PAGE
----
I just uploaded it, having got it from Wikpedia:
Cf. the Wikipedia entry for the house:
The alternative would be their royal seal, I suppose, but that's not really a symbol of the house. Thoughts?
Isn't the answer to consult the oracle?
There is no hurry, after all.
I did a little more looking this AM and this link may be iof interest.
The escutcheon was changed after the reign of the first stewart king, Robert II.
The answer is definately YES, on a Gold Shield a blue and white checkered Bar, Supporting the shield on either side are Crowned Rampant Lions. ( As displayed on the Royal Stardard off Scotland). on top of Shield a Helmet with a Red Plume.
An alternative might be the Clan Stewart badge.
The use of Royal seals and Coats of Arms (C.o.A.) must be with care as legal repercussions could ensue.
They are strictly attributable to one person or one family, with Royal seals and C.o.A.'s having similar rules within Royal Houses.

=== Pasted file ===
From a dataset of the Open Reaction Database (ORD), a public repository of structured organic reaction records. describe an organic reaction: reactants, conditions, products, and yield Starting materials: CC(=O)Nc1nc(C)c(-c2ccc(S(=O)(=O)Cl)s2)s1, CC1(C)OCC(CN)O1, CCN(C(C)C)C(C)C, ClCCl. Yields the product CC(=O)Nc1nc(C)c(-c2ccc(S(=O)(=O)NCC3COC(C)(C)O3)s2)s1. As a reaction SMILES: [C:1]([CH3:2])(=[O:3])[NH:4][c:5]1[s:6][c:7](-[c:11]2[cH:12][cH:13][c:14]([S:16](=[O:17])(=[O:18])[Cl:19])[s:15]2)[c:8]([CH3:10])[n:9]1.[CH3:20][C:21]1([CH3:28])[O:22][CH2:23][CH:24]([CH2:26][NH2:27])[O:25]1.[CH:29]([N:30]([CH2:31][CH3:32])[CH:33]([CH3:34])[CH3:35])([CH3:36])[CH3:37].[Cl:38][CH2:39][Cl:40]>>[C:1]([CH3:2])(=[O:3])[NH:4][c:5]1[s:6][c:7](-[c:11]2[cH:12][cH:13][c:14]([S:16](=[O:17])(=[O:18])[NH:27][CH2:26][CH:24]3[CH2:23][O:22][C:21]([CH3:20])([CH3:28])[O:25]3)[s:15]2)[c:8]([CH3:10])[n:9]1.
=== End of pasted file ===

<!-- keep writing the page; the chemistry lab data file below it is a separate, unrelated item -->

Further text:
I have been working on the Categories: Clan Stewart | Clan Stewart of Appin | Clan Stuart of Bute | House of Stewart | House of Stuart and have shown many different C.o.A and there are many more described in the Heraldry of the Stewarts by George Harvey Johnston.
With respect to the answer from Mary Hammond there is no such thing as Clan Stuart (perhaps a spelling mistake?), there is a recognised Royal House of Stuart similar to the House of Hanover or Windsor.
Also there are only three "recognised clans" bearing the name Stewart/Stuart the "Clan Stewart", "The Stewarts of Appin" and "The Stuarts of Bute".
Have a look at the above mentioned Categories, they have changed and contain a lot of useful references.
Heraldry holds a great interest for me and further Study of https://en.wikipedia.org/wiki/house of stuart which states Stewart of Stewart for these arms, is incorrect as the Coat of Arms (C.o.A.) shown as Stewart of Stewart, is in fact the arms for the High Stewards of Scotland. See https://en.wikipedia.org/wiki/High_Steward_of_Scotland this is far clearer.
So the escutchen you propose to use would be fine for the House of Stewart (early Scottish Royalty) but not for the House of Stuart (Later Royalty of Great Britain) As yet I cannot see a suitable C.o.A. Perhaps you could use those of Henry Stuart Lord Darnley as the father of the first Stuart King.